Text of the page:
[Open-graphics] Sample VGA translation code, for nanocontroller
mark at jarvin.net
Wed Sep 5 16:03:25 EDT 2007
Timothy Normand Miller wrote:
> On 9/5/07, Mark <mark at jarvin.net> wrote:
>> What VGA graphics modes will this card support? Will the "planar"
>> mode(s?) be supported (whatever that means)? What about "programming
>> tricks" to get "704×528, 736×552, 768×576, and even 800×600"?
> If we support some of it, we'll probably be able to support all of it.
> With the hardware in place, we can improve the microcode over time.
I guess what I'm driving at is questioning whether or not the
nanocontroller is really the best approach for providing legacy VGA
support. If there's a reasonable subset of VGA that can be implemented
cheaply and easily in hardware, maybe that's a simpler approach
all-around. It seems from what I've read about VGA so far that it was
designed from the ground up to be cheaply implemented in custom
hardware. It's all counters, table lookups, and bit masking, right? I
mean, if they could do it in 1987, surely a modern FPGA can handle it
easily -- though maybe not if it's emulated via a RISC processor.
Is it feasible to reconfigure the Spartan when switching between modes
(i.e., from legacy VGA to 3D)? It's my understanding that the Spartan 3
supports partial reconfiguration, for whatever that's worth. That's
obviously not a solution for the ASIC, but the ASIC is likely to be
constrained in very different ways anyhow (e.g., there's no "oh, no! no
hard multipliers" on the ASIC front).
>> What about VGA text modes? Will anything besides 80x25 be supported?
> I don't see why not.
How about because it's easier not to and it's (possibly/arguably) not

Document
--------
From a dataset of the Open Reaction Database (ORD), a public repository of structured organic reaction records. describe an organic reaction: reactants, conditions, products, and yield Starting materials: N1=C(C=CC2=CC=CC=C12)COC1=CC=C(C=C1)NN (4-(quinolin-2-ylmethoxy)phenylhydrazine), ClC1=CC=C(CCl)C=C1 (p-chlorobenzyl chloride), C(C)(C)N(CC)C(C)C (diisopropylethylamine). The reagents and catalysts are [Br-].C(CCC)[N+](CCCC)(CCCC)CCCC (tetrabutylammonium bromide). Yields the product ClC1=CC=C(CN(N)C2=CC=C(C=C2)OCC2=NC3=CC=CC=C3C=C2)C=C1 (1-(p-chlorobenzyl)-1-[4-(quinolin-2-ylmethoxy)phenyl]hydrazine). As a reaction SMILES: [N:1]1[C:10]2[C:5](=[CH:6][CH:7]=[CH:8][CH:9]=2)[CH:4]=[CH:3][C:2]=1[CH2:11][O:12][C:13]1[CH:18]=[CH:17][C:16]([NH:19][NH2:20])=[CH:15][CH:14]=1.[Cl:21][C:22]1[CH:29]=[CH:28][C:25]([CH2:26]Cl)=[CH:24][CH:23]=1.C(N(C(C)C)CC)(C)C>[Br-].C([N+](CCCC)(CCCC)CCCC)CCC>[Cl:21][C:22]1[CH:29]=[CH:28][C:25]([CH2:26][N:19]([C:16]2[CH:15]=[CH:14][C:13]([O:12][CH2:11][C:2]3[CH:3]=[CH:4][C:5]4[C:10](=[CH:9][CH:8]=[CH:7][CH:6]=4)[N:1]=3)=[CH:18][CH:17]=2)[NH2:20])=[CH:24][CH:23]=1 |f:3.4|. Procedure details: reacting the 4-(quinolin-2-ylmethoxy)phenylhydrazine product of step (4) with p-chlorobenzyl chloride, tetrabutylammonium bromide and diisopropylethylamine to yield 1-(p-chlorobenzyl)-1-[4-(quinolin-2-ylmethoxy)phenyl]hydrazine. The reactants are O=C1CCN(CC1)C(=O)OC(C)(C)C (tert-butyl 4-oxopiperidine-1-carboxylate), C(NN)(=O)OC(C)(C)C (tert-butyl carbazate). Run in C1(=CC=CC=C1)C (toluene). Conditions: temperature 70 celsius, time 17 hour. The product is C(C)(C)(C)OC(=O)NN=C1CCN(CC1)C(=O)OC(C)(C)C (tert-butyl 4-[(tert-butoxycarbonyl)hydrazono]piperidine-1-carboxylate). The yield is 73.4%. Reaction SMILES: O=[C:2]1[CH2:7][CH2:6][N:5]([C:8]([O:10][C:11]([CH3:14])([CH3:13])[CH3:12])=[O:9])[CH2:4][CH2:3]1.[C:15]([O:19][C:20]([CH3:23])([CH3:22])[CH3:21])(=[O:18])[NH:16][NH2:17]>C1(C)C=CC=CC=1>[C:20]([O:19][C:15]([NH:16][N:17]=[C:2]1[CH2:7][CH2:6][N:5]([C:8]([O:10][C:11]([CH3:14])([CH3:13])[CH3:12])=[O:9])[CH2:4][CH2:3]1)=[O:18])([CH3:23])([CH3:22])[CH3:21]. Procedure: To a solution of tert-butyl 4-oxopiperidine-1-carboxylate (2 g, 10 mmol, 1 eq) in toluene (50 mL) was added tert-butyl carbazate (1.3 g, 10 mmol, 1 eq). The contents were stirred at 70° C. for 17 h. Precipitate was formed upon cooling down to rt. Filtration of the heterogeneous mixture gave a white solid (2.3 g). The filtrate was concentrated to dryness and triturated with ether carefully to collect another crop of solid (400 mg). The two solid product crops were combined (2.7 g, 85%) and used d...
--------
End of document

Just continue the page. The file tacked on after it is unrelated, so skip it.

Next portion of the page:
important to support other modes? I mean, who am I to say that that's
actually the case? Still, it's a nagging suspicion. Am I alone here?
>> When we talk about VGA compatibility, do we just mean wrt the PC-adapter
>> interface or do we also mean wrt the adapter-monitor interface?
> We're not talking about signalling HERE. In fact, we're breaking the
> link between framebuffer and video. We can run the monitor at any res
> we like while the host thinks we're being completely VGA compliant
> with the video.
Right... one /could/ run the monitor at any resolution while looking
VGA-compliant to the host, but wouldn't the host have to first configure
the adapter to run that non-compliant resolution? Or would this be a
dip-switch thing? ;)
Besides, one can do so only if there's hardware built into the video
card to support it. I thought it was being argued in the past that the
nanocontroller had to have certain features to support scaling, but it
seems like you're saying that scaling is possible because the
nanocontroller is present and supports certain features.
In either case, this seems like a lot of effort to run DOS with
super-sharp fonts at 1920x1200. Besides, why scale on the video card
when the monitor will scale it for you anyway? *Especially* if you need
extra complexity in the video card and drivers to support it?
>> It seems to me, perhaps due to my own ignorance, that talking about
>> "legacy VGA compatibility" is pretty vague. Could we hammer out a list
>> of precisely what modes we want to support, maybe with a
>> required/desired kind of ranking for each bullet?
> For Linux, we need 80x25. For Windows, we need that and 640x480x16,
> and maybe 320x400x256.
Okay, so what's actually required to support those modes? It seems to
me that you just need a few small memories (could they fit in BRAMs?),
some counters, and a simple datapath involving bit-masking operations.
I suppose you need a separate datapath for each mode, but each datapath
is simple (i.e., I presume it's fast & cheap). I may be out to lunch,
but it sounds to me like a RISC processor is simply not well suited to
this because it can't deal effectively with the memory accesses and it
forces a lot of sequentiality into the process that isn't really there.
Granted, I'm not the expert, but that's my perception.
>> Am I right in assuming that developers hoping to work with OGD1 will
>> need a free 64-bit PCI-X slot?
> Well, it would work in that slot, but I did all my stuff in a regular
> PC at 33MHz. Note that while the 64-bit extension is there and hooked
> up to the XP10, our PCI controller doesn't support it. The extension
> is there for OTHER experimenters to use. We don't really need it.
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